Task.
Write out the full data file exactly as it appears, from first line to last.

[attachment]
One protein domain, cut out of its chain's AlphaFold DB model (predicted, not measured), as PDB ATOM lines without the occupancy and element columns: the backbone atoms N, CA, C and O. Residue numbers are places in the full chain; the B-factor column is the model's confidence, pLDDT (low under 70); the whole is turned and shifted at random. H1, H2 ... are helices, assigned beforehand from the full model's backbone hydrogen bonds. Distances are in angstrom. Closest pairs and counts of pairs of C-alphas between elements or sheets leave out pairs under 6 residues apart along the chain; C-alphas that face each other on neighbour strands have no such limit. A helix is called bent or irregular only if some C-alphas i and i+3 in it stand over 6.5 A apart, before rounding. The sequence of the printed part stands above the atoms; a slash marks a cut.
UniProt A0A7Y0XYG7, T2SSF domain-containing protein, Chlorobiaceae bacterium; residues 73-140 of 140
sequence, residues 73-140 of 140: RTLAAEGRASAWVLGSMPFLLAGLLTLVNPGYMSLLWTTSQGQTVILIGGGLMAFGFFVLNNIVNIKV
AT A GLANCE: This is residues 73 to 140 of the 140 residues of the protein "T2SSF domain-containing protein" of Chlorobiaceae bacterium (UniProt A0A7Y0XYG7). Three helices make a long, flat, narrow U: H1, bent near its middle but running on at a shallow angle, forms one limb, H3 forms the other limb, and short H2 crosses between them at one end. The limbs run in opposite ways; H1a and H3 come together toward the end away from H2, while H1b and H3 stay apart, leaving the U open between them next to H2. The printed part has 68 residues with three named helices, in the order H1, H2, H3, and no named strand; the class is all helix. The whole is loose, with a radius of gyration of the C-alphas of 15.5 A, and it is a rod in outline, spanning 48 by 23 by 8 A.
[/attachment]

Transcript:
One protein domain, cut out of its chain's AlphaFold DB model (predicted, not measured), as PDB ATOM lines without the occupancy and element columns: the backbone atoms N, CA, C and O. Residue numbers are places in the full chain; the B-factor column is the model's confidence, pLDDT (low under 70); the whole is turned and shifted at random. H1, H2 ... are helices, assigned beforehand from the full model's backbone hydrogen bonds. Distances are in angstrom. Closest pairs and counts of pairs of C-alphas between elements or sheets leave out pairs under 6 residues apart along the chain; C-alphas that face each other on neighbour strands have no such limit. A helix is called bent or irregular only if some C-alphas i and i+3 in it stand over 6.5 A apart, before rounding. The sequence of the printed part stands above the atoms; a slash marks a cut.
UniProt A0A7Y0XYG7, T2SSF domain-containing protein, Chlorobiaceae bacterium; residues 73-140 of 140
sequence, residues 73-140 of 140: RTLAAEGRASAWVLGSMPFLLAGLLTLVNPGYMSLLWTTSQGQTVILIGGGLMAFGFFVLNNIVNIKV
AT A GLANCE: This is residues 73 to 140 of the 140 residues of the protein "T2SSF domain-containing protein" of Chlorobiaceae bacterium (UniProt A0A7Y0XYG7). Three helices make a long, flat, narrow U: H1, bent near its middle but running on at a shallow angle, forms one limb, H3 forms the other limb, and short H2 crosses between them at one end. The limbs run in opposite ways; H1a and H3 come together toward the end away from H2, while H1b and H3 stay apart, leaving the U open between them next to H2. The printed part has 68 residues with three named helices, in the order H1, H2, H3, and no named strand; the class is all helix. The whole is loose, with a radius of gyration of the C-alphas of 15.5 A, and it is a rod in outline, spanning 48 by 23 by 8 A.